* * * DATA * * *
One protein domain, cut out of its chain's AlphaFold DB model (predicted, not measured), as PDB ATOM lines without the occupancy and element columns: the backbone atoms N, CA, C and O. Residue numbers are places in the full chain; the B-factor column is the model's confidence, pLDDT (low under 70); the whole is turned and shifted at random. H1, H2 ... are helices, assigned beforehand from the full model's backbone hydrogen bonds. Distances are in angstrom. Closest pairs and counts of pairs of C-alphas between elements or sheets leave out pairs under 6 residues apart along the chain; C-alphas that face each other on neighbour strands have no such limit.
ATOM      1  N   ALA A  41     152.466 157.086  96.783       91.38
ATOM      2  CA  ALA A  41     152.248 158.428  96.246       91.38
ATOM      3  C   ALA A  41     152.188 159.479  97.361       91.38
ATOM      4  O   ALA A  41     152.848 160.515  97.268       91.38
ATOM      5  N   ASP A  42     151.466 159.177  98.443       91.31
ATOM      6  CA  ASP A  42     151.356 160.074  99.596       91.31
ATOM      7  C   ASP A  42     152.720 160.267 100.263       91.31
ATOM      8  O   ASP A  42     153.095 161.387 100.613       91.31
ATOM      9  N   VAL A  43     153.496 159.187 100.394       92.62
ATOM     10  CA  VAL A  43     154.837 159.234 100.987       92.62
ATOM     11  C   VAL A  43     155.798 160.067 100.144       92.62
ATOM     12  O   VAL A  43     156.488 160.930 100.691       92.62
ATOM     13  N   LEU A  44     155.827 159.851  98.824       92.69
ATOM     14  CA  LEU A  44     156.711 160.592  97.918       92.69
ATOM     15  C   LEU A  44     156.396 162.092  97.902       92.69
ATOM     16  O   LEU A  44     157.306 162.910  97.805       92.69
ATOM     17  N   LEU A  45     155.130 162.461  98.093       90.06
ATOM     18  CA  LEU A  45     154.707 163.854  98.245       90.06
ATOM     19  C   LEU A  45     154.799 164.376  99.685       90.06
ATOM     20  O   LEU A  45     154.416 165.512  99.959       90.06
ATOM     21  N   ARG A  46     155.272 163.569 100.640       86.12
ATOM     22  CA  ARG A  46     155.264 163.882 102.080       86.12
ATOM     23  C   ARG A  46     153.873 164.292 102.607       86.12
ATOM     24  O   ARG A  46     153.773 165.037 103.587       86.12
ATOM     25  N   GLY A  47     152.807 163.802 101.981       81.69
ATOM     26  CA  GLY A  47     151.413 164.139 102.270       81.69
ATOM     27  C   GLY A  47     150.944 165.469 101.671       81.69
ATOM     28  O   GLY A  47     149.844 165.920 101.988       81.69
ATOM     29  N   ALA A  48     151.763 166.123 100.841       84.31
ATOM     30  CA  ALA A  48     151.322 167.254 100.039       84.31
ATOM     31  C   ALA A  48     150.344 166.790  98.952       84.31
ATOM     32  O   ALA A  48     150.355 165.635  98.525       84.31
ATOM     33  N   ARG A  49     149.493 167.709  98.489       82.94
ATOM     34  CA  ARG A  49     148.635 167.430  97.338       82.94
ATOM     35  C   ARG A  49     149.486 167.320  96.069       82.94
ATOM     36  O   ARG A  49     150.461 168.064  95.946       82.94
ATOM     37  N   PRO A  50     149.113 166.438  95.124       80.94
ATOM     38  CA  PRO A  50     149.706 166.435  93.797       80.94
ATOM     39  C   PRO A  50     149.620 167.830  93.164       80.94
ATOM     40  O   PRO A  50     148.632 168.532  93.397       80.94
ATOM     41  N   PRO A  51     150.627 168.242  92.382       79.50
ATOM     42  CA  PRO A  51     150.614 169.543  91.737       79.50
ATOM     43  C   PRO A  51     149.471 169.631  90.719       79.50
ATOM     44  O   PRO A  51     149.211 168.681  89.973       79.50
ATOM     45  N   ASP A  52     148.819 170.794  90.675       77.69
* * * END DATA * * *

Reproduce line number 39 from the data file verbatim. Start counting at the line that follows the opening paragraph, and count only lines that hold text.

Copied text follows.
ATOM     39  C   PRO A  50     149.620 167.830  93.164       80.94